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Jewish studies

I was delighted to read about the growth of the Jewish studies program at DU [“Rediscovering Yiddish,” summer 2006]. I noted the illustration about the Palm Theatre on West Colfax Avenue and remembered the running gag about the bridge from downtown Denver to the West Side being the longest bridge in the world — from Denver to Jerusalem. I also remember DU as a very comfortable academic experience for a young, Jewish, returning G.I. in the late ’40s. All except for the English professor who insisted on calling me Mr. Molotov (the U.S.S.R. prime minister) after I read from the play Waiting for Lefty by Clifford Odets. Oh well, perfection is for the angels.

Mel Mogulof (BS ’49)
Berkeley, Calif.

As a proud alumnus, I was particularly pleased to read that DU is joining a growing number of American universities in offering a course in Yiddish instruction at the Center for Judaic Studies. Beyond “Borscht Belt” humor, Yiddish is of course a rich cultural repository of literature, theater, cinema and song. Here in Santa Monica, the S.M. College Emeritus program for seniors offers classes in which some three dozen devotees gather weekly to read original works by such revered authors as Sholem Aleichem, Mendele Mocher Seforim, IL Peretz and Isaac Bashevis Singer. I want to congratulate reporter Dave Brendsel on an excellent article. I agree with his comment that Yiddish offers a wealth of character descriptions. However, it’s also a minefield of double entendres and grammatical peculiarities. There are, for example, several Yiddish words for “fool” — nahr being the most familiar. His choice of the word putz, I would suggest, is best reserved for describing the male sexual organ (or perhaps for any epithet that part of the anatomy may kindle).

Manuel Chait (BA ’57, MA ’59)
Santa Monica, Calif.

Building namesakes

The piece on Johnson-McFarlane Hall [“Namesakes,” summer 2006] stirred memories. Mrs. McFarlane was a much-admired teacher and friend to Fran Kido (BA ’31, MA ’32), who later became my wife. Fran came to DU from a farming community in the Arkansas River Valley speaking Japanese, English and Spanish, and Mrs. McFarlane made it her mission to polish not only Fran’s English, but her social graces as well. Fran was often at the McFarlane home reading to her mentor, who was resting on a settee. Fred and Ida Kruse McFarlane were major figures in the restoration of their hometown, Central City.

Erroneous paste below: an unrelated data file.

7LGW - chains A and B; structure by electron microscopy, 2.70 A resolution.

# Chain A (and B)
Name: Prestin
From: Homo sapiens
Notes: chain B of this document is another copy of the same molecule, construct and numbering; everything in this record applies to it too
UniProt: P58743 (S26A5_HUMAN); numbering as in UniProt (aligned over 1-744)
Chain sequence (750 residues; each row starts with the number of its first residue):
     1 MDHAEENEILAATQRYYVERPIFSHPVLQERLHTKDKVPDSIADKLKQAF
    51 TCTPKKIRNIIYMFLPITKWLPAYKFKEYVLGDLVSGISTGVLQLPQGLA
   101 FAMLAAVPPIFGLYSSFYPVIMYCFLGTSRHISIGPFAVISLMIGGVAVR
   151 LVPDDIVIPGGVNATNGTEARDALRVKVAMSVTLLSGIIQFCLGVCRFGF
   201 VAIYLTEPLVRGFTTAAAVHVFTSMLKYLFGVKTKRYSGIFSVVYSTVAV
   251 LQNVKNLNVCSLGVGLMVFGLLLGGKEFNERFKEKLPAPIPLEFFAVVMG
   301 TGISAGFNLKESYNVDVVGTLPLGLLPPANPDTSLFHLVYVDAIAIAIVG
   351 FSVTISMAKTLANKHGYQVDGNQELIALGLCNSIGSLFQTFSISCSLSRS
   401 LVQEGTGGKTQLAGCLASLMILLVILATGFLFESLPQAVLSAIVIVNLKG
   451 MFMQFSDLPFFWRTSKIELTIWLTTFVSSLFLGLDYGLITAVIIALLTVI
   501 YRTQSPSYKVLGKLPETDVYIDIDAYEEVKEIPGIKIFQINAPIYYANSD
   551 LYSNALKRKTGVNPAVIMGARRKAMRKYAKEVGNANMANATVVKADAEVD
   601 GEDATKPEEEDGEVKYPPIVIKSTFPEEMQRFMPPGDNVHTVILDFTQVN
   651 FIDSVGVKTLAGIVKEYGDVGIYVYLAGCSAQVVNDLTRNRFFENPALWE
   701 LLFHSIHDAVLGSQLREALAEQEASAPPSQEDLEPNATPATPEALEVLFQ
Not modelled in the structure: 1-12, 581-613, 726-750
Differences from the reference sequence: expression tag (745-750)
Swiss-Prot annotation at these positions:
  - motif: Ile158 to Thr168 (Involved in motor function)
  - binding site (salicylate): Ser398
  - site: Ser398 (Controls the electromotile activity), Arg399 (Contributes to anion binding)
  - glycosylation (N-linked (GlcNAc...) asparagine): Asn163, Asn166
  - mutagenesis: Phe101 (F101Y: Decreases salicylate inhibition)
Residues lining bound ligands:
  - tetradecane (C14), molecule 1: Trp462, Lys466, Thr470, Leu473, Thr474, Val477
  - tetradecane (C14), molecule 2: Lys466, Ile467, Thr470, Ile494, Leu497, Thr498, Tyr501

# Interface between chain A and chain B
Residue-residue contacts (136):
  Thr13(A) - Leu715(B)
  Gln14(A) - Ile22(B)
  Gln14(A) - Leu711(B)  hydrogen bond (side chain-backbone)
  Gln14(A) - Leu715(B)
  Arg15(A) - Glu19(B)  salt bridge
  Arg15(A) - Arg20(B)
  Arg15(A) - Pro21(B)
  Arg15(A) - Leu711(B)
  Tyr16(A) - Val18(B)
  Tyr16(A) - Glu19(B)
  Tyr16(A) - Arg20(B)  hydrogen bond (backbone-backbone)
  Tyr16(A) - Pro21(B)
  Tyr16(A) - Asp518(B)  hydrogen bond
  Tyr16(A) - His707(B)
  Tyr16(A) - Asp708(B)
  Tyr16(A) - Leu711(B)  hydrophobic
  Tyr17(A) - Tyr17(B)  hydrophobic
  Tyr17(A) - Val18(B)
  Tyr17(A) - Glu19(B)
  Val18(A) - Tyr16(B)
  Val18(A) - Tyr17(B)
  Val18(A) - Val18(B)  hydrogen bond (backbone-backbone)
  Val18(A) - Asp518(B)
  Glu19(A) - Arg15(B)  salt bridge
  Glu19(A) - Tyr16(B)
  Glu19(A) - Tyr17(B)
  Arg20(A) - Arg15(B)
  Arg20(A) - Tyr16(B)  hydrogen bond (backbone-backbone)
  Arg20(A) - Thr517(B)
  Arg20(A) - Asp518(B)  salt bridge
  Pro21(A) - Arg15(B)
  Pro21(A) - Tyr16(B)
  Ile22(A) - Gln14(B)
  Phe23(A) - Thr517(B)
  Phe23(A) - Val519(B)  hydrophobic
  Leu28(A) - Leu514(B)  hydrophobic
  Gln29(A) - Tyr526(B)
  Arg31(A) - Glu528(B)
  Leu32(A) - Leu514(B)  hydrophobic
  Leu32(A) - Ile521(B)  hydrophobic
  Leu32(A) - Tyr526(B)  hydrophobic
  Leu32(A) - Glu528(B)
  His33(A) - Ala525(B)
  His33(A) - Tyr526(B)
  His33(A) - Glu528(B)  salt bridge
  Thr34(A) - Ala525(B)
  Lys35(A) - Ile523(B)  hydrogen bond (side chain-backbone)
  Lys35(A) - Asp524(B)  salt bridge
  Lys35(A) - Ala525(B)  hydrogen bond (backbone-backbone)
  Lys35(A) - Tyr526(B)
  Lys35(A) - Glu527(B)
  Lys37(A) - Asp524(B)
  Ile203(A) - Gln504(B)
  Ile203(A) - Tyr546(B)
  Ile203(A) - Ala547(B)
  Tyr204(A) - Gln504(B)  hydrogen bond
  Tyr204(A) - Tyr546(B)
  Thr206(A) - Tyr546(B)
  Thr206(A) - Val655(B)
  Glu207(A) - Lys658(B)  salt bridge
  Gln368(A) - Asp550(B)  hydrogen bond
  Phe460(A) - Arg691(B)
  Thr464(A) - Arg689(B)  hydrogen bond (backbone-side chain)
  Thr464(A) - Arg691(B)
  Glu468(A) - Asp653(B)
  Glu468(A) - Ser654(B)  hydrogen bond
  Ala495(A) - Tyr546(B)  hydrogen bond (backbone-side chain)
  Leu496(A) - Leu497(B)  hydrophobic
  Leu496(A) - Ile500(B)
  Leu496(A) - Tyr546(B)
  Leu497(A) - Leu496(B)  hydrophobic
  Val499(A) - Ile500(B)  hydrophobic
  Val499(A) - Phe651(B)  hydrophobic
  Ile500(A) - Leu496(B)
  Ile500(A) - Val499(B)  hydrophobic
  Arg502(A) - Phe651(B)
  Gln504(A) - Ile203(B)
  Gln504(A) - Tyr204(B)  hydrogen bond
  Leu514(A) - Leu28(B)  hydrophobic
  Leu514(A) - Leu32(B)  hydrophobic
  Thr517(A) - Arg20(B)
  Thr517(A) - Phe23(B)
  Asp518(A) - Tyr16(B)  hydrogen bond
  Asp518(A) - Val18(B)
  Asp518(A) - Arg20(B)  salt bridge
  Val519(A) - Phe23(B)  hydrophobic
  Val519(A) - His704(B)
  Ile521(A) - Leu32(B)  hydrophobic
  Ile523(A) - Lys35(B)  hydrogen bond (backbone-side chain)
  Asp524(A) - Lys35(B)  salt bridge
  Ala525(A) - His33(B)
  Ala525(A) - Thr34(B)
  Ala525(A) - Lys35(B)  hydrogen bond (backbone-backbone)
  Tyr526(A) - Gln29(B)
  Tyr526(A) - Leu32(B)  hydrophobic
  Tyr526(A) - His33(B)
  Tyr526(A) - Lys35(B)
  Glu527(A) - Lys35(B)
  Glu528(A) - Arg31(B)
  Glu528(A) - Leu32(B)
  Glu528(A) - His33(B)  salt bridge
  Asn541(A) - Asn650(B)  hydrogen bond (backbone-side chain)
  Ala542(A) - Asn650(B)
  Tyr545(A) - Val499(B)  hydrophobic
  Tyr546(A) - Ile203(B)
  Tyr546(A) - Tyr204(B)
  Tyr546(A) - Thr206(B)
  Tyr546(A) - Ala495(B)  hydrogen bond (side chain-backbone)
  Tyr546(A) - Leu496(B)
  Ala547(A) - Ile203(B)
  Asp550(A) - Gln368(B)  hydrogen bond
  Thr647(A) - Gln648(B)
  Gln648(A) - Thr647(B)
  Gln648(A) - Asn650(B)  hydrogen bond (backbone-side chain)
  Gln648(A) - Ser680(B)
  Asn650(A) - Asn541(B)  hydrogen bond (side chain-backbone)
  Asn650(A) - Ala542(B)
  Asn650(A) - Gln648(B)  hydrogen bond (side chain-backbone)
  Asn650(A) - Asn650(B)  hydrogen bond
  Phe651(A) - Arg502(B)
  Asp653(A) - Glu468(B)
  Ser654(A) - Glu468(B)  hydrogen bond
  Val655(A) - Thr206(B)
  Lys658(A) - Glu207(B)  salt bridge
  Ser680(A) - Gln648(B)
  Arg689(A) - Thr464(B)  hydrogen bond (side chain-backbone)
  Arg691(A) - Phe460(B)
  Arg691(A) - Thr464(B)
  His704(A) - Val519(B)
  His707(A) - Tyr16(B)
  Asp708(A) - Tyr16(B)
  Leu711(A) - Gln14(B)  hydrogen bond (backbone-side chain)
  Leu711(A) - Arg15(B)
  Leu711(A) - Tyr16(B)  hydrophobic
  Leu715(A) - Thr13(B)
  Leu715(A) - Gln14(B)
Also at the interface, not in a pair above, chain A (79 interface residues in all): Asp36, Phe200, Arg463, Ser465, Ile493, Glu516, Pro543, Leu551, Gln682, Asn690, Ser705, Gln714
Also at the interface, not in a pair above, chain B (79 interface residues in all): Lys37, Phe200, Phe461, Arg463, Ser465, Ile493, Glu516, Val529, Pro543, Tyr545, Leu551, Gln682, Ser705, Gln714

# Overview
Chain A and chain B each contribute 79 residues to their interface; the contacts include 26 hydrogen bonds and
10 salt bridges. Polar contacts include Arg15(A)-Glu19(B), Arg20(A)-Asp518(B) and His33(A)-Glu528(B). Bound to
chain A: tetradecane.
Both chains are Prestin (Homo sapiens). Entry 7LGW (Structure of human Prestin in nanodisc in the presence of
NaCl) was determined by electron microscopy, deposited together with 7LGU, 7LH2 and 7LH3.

Edward Rasmussen (attd. 1942-43)
Owings Mills, Md.

The “Namesakes” article was fantastic! I attended the University in the 1930s. I can’t remember the chancellor’s name at that time, but I do remember Professor Recht, director of the Chamberlin Observatory. Recht had a great sense of humor and gave bonuses for any pun students could put in the answers to exam questions. Another building I remember was the observatory established on the summit of Mount Evans by professor Cohen to study cosmic rays. You may have plans to publicize this if you haven’t done so already.

William Reynard (attd. 1936-38)
Wheat Ridge, Colo.


The editor responds: According to Womble Professor of Astronomy Robert Stencel, DU constructed an A-frame building at the summit of Mount Evans in 1935 to support expanding cosmic ray research. In 1972, DU’s first summit telescope replaced the structure, and in 1996, the Meyer-Womble observatory opened at the location.

Equestrian team

Reading the summer 2006 magazine, I was pleasantly surprised to come across the article about the DU equestrian team [“Giddyup“]. I was one of several women who founded the original team in 1994. All of the team members juggled school, practice and horse shows with ease for the opportunity to ride. We came from different backgrounds, but horseback riding was an outlet for all of us. In the process we gained great stories and friendships. College is primarily for education, but when you have an outlet for your passion, it makes the time and memories so much more fulfilling. In July, my fellow teammates Whitney Deason (BSBA ’97) and Heather Collins (BA ’96) attended the wedding of Marisa Newkirk (attd. 1995-96). Our lives are changing, but we still have great stories and experiences that will connect us for years to come. Congratulations to the team’s new coach and our fellow competitor Molly Rinedollar (CSU) and all the team members. Good luck!

Moira Montrose Compton (BSBA ’95)
Durango, Colo.

Down syndrome research

I just wanted to say how much I enjoyed the [winter 2005] article on the research being done on Down syndrome. Several years ago, I had the pleasure of working with developmentally disabled adults, some of whom had Down syndrome. These children and adults are delightful and special people, and it is wonderful to see that they are being seen as people with potential who can perhaps be helped to have richer, fuller lives. I was encouraged in light of so many other articles I have read where parents who are expecting a child find out that the baby has Down and the doctors often suggest they have the child aborted. This was a positive article, and I was glad to see that there are researchers out there who do care about these special ones. I almost always find one or more articles in the University of Denver Magazine that touches me in some way, but this time I just had to respond. Keep up the good work.

Dianna (Waterworth) Morrow (MA ’80)
Lander, Wyo.


In the summer 2006 article about building namesakes, we stated that the College of Education occupies the Ammi Hyde Building but failed to mention that the Graduate School of Professional Psychology is housed in the building as well. We regret the omission.

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